@rp518 What does it mean for ATMs? If someone leaves an iPhone sitting on an ATM, the only theft will be the iPhone when someone grabs it and pockets it after they make their deposit or withdrawal.<br><br>Why would someone leave an iPhone to keylog a person's password at an ATM? Even if they were successful in retrieving the password... then what? Now they have a password without the 16-digit card number, without the person's name, without the expiration, without the security code on the back. What good is a password without any of that? They still need the card, do they now pickpocket the person? I doubt we'll see a big uptick in iPhone/keylogging/password/identity theft/pickpocketing-combo-crime in the near future (or ever). <br><br>Thieves sometimes stake out ATMs and use a telescope or binoculars to gain passwords, but they still have to steal the card. Frankly, it would be easier to stick a gun in their ribs and force them to withdraw the money.
      dallasdeckard@...
    • ATM's are vulnerable to infrared, not an iPhone accelerometer

      @rp518 <br><br>So that is REALLY off topic, but I'm responding anyway since the ATM has a security issue that is more relevant to an average joe schmoe than using an iPhone to get keystrokes from vibration... ATM's are already vulnerable from Infrared cameras. Make sure to smear the screen with your hand to warm the whole thing, otherwise your Pin is vulnerable. Or better, don't use ATM's. Google "atm heat hack"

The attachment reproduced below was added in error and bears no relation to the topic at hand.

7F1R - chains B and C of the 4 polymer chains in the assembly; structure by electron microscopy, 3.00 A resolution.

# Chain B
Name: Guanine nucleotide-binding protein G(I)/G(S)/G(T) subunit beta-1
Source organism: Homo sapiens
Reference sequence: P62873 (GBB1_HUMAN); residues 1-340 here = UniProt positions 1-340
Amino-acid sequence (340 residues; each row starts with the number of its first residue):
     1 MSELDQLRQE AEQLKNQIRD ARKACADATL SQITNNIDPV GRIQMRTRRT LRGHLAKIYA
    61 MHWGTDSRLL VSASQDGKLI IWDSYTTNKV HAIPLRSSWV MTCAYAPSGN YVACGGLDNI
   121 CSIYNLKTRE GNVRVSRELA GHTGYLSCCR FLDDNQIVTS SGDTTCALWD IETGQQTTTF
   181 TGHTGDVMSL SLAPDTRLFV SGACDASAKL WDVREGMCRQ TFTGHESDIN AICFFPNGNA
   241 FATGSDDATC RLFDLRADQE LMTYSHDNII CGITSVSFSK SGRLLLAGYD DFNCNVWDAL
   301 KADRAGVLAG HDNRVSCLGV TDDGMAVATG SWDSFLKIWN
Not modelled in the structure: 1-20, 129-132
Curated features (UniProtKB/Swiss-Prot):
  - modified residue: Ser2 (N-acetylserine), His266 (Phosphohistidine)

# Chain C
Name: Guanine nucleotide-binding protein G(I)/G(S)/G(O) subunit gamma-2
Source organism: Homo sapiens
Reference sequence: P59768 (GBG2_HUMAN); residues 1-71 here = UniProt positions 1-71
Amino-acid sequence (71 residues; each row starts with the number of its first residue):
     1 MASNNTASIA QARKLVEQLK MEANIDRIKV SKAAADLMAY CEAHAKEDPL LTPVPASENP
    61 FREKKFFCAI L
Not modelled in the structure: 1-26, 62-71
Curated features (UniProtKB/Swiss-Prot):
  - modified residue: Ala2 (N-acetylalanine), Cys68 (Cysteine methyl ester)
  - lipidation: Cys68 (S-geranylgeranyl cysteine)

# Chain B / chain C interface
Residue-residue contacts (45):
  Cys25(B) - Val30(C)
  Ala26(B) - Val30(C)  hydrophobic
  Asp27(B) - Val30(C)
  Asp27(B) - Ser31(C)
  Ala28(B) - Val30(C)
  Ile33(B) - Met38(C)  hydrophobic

admiraljkb
      • RE: New use for iPhone - a keylogging, spy device

        @admiraljkb <br>Yes, let's collect all the filth every time you use an ATM :-p

        No seriously, I understand the problem. It was just the first thing that popped my mind: the image of people neurotically wiping ATM's after they used it :-D
        belli_bettens@...
      • RE: New use for iPhone - a keylogging, spy device

        @belli_bettens<br><br>Yeah, I'm not sure what happens if a paranoid germophobe uses an ATM after they're told that. Should be pretty interesting. :) Personally, with all the security issues with ATM's (just with the "usual" skimmers and such), so just get my cash from my bank teller directly. I've had my credit cards skimmed from what should have been reputable gas stations, so I'm not about to get a ATM or debit card with direct access to my bank acct anymore.
        admiraljkb
      • RE: New use for iPhone - a keylogging, spy device

        @admiraljkb
        not sure I really understand how wiping the screen has any affect on an ATM machine, the number keys are made out of plastic
        aiellenon
  • RE: New use for iPhone - a keylogging, spy device

    The obvious response is simply to take any iPhone left lying near a keyboard and drop it in a fish tank or toilet. Won't work very well from there.
    GKSeifert
    • RE: New use for iPhone - a keylogging, spy device

      @GKSeifert

      Wish there was an icon for thumbs up. <chuckle>
      PollyProteus
    • RE: New use for iPhone - a keylogging, spy device

      @GKSeifert
      I'll do this from now on :-D solves many problems at once :-p
      belli_bettens@...
  • Amazing how corrupt we all are.